Black widows use their silk to build a tangled structure that both traps prey and acts like an early warning system; the slightest vibration brings the spider to investigate immediately. If you find yourself crawling around under your house and feel a strong tug and hear crackling, be on the alert because you just stumbled into a black widow's web. The web contains silica and tinkles like breaking glass when broken, and the silken blobs about the size of your fingernail hanging in the complex webbing are eggs sacks.

One of the best things about black widows, as far as human contact goes, is that they're rarely found wandering around the house like common house spiders, or in their webs outside the window like Charlotte. Black widows require dark places and they do not enjoy sunlight. In addition to dark places under your house, they can be found in and under old lumber piles, refuse dumps, badger holes, outhouses and dark places beneath rocks. A beetle, termite, earwig, mouse, cricket or any other pestiferous animal that blunders into a black widow's web is frequently captured and eventually eaten by the spider.

"Eating" is not accomplished in the way you or I may think of it. "Digested" is a better term. Spiders inject enzymes into their victims and then after assimilation is underway they suck out the goodies, usually leaving the exoskeleton behind. And, black widows will take on anything that gets tangled in their web. I've found the corpses of large beetles, mice and small frogs suspended in black widow spider's web under my house.

Years ago, an ambitious female black widow was the focus of a noteworthy adventure at OMSI's Hancock Field Station over near Fossil. One hot afternoon, I noticed a group of students cheering and jeering around an old timber frame. My curiosity got the best of me and when I looked over the children's shoulders I saw a female rufous hummingbird tangled in a black widow's web. (Hummingbirds use spider silk to bind their lichen-and-flower-fuzz nests. Perhaps this female hummer thought one kind of silk was as good as another. Little did she know... )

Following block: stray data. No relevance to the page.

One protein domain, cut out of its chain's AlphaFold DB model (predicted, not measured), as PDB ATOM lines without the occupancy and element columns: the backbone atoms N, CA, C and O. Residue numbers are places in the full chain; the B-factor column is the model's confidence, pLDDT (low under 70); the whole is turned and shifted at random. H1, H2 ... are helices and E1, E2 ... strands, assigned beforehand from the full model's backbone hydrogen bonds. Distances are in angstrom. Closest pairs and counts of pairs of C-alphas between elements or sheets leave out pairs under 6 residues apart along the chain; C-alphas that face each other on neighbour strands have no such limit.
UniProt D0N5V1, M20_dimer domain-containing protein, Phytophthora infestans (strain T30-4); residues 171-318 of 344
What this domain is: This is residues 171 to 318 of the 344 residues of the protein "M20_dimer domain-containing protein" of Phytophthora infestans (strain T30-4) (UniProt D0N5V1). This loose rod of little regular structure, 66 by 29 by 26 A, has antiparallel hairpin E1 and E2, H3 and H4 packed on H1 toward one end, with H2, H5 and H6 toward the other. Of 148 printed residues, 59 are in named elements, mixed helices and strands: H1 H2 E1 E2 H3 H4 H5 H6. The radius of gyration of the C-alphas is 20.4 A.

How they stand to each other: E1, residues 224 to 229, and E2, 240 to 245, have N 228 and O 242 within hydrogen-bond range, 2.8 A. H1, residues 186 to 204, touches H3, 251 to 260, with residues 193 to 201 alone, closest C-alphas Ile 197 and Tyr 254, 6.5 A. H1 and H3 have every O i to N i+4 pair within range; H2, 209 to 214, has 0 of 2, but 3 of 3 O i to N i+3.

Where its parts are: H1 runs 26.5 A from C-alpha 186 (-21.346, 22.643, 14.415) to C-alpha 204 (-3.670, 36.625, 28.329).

When the hummingbird beat its wings furiously in an effort to extract itself, the black widow retreated to a dark corner and the children cheered. When the hummer became exhausted and stopped struggling, the spider would advance, and the children jeered. Eventually, the frightened hummingbird managed to untangle itself and escape, the children cheering it on, the spider grumbling.
This reminds me of a Far Side cartoon in which Gary Larson has two female spiders setting up a web at the bottom of a children's slide. One spider is saying to the other: "If we can pull this off, we'll live like kings."

How do you keep black widows out of your home? One way is to make sure that all the gaps and cracks between basement (crawlspace) and above are plugged. Watching and listening for the telltale web of the spider is another. Once discovered, the spider can be captured in a container - along with her white, silken egg sacks - and moved to a more suitable location.

About The Author

Comments (11)

Showing 1-11 of 11

Add a comment

Add a comment

More by Jim Anderson

Latest in Natural World